Child carriers are in demand for two reasons. One, as Das stresses, they are cheaper than adult carriers. But what’s more important is that paramilitary forces often mistake them for students. Most of the smuggled good, he adds, are carried in school bags.

“About 25 per cent of children are in the trade — up from 10 per cent five years ago,” says Sabita Pradhan, a member of the Panjun gram panchayat which includes Hili’s border villages.

The 4,095km stretch of the Indo-Bangladesh border is porous enough to encourage smuggling. And the children adopt different methods to cross the border. “First we clear the shrubs that grow around the fence and then cut the fence with a pair of pliers,” says Mullah Javed, a Bangladeshi carrier.

Activists stress that the illegal trade is huge business, with three sets of participants — traders, children and linemen or agents, who ensure the smooth movement of goods across the border. “Each trader pays around Rs 15,000 every month to these linemen,” says an activist in Hili.

A senior BSF official based in Delhi admits that porous points on the border aid smuggling. “Keeping tab on such activities is a daunting task for Indian forces,” he says. The official adds that there are occasions when jawans are bribed. “There may be some black sheep in uniform too. But it is also very difficult for the personnel to remain clean as there is immense pressure on them from local people to ignore the smuggling,” he says.

Locals accuse the BSF jawans of abusing children caught smuggling. The global rights group, Human Rights Watch, said in a report in December last year that scores of Indian and Bangladeshi citizens, including minors, end up as victims of BSF abuse ranging “from verbal abuse to intimidation to torture, beatings and killings”.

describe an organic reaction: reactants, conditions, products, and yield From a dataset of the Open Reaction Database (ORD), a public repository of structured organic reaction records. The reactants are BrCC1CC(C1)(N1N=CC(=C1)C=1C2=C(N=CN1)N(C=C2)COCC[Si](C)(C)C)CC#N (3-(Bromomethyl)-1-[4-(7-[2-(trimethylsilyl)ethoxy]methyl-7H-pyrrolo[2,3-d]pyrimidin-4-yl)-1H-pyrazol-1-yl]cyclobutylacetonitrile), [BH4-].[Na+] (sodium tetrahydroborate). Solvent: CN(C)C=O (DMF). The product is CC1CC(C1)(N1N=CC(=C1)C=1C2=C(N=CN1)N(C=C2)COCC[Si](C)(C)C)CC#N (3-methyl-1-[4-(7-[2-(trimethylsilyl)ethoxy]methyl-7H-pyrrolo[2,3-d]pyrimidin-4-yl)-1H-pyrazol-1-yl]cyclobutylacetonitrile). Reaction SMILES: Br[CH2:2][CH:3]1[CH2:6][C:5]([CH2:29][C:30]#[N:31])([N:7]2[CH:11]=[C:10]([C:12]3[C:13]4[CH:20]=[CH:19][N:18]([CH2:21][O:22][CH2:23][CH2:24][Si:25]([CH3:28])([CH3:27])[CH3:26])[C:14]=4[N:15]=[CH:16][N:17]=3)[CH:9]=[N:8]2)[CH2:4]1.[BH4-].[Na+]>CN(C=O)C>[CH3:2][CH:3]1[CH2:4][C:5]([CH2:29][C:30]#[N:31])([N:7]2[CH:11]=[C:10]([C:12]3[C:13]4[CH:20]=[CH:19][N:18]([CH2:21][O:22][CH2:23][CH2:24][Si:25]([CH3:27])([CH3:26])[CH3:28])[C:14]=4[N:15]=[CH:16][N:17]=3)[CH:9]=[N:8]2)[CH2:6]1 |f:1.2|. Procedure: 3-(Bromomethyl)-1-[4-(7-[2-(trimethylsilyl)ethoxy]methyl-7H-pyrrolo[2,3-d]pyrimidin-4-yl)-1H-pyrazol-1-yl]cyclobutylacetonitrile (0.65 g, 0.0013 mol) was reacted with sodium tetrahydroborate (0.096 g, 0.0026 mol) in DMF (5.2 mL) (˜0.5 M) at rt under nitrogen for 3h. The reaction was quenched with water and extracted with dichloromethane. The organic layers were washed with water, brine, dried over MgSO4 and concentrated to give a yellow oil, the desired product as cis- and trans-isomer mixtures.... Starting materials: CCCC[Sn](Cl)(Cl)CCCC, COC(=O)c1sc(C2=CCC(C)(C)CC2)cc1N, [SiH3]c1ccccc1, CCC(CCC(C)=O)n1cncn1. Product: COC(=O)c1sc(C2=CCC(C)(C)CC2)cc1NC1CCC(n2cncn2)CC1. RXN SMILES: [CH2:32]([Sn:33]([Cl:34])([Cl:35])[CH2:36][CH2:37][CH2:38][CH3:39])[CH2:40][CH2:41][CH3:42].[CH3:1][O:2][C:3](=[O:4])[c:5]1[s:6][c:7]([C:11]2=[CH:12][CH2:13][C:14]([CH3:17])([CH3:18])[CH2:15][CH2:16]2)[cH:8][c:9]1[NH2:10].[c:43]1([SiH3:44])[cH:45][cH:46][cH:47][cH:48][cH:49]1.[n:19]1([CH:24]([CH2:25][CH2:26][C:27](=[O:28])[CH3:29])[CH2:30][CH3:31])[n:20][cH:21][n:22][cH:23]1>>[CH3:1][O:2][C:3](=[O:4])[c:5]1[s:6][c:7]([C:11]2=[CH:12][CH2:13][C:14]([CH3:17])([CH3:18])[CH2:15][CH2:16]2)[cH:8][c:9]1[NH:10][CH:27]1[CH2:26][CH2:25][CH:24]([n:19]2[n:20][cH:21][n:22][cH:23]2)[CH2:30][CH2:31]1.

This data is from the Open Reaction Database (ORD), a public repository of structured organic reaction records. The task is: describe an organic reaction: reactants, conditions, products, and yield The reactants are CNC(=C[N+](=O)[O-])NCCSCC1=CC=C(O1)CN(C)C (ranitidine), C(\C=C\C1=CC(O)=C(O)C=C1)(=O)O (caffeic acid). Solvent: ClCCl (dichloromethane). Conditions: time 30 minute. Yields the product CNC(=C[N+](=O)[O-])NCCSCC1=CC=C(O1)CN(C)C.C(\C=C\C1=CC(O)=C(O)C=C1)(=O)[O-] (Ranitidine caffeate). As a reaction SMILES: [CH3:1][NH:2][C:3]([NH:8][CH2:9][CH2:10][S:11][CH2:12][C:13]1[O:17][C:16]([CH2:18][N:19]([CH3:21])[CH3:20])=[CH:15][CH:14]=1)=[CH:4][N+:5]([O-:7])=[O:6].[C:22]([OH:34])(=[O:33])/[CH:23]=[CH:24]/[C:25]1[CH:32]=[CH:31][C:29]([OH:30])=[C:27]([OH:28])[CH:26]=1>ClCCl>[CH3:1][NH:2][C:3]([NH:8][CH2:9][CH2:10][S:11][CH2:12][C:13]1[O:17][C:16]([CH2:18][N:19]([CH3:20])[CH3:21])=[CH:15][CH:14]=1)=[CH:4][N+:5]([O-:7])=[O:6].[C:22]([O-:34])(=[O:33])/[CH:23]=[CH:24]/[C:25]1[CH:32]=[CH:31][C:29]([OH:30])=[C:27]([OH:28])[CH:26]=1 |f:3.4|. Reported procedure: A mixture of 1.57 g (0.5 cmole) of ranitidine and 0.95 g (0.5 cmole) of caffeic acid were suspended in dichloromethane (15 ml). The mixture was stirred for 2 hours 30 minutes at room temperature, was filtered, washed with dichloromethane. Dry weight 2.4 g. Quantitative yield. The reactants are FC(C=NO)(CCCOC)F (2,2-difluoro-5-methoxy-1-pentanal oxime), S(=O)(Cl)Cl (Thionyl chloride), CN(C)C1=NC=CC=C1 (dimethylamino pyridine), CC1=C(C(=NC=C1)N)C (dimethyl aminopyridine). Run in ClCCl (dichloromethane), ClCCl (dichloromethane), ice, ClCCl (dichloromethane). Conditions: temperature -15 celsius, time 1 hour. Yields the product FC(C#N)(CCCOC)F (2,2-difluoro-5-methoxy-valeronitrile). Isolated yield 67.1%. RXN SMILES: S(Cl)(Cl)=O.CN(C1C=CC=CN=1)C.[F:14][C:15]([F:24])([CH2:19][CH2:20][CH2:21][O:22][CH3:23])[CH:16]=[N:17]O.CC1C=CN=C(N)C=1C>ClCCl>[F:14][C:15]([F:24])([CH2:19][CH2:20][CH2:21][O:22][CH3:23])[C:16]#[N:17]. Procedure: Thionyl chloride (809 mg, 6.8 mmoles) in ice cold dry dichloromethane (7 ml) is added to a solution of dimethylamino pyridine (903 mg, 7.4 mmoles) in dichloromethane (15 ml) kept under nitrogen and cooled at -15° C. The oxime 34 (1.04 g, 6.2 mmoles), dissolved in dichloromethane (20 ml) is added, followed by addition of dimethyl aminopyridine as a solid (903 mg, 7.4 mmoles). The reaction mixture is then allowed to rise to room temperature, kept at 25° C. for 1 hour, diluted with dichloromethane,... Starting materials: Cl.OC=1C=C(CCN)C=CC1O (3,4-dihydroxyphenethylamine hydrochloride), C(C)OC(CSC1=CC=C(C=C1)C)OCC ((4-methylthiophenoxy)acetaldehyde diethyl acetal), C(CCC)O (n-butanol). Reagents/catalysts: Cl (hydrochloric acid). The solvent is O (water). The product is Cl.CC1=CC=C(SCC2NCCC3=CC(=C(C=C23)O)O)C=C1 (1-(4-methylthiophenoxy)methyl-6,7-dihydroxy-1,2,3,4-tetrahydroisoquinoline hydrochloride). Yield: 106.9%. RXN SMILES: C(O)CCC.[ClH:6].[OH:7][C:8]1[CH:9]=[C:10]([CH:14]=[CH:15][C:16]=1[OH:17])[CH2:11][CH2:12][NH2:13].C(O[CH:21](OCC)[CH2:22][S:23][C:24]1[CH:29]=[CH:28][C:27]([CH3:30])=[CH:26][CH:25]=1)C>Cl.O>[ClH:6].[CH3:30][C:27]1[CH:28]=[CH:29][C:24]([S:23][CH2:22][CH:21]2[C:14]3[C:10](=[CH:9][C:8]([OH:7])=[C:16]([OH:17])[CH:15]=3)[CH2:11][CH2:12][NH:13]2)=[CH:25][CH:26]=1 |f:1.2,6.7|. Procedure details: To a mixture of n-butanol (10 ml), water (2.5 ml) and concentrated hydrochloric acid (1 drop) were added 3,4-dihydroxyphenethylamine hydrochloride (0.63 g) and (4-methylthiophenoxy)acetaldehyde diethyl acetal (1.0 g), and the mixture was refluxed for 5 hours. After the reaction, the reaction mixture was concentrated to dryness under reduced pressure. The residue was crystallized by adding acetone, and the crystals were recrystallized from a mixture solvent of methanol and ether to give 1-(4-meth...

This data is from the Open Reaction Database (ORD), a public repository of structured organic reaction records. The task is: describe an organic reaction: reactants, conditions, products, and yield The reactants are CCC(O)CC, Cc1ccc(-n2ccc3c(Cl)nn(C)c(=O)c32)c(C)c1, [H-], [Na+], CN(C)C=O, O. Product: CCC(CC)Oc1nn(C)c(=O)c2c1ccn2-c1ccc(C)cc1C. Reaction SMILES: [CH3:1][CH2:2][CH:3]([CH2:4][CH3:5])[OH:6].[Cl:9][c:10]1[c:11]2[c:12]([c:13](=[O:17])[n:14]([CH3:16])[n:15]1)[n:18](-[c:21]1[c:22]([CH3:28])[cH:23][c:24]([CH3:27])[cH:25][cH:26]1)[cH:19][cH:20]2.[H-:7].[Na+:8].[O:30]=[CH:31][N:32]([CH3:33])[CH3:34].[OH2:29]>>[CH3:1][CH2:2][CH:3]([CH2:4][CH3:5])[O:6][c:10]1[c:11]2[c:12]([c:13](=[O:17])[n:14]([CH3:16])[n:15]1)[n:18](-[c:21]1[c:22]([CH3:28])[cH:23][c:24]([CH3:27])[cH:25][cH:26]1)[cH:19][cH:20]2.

Many of the children bear scars on their faces, palms, arms and feet. “Once I was stopped and badly beaten by a BSF jawan while carrying 20kg of mangoes,” says Azhar Khan, a Bangladeshi carrier. “My friends ran away with my mangoes. That helped me, because if the mangoes had got confiscated, I would have had to pay the trader for the loss.”

But the children believe that the trade is worth the risks, for the money they earn doesn’t just help keep the kitchen fires burning, but occasionally leads to luxury. Baburam Mandal of Dakhinpara in Hili, who has been smuggling goods for months, has a television set, a video player and a new bed.

Moinuddin likes to take time off from work every now and then to play cricket. “My running skills for smuggling help me score runs between the wickets,” he says.

The Bangladesh boy, who has scars around his eyes, dreams of getting out of smuggling some day. “I want to go to Darjeeling and see the sun rise from Tiger Hill.” Perhaps that will mark a new morning for him.

(The names of the child carriers have been changed to protect their identity)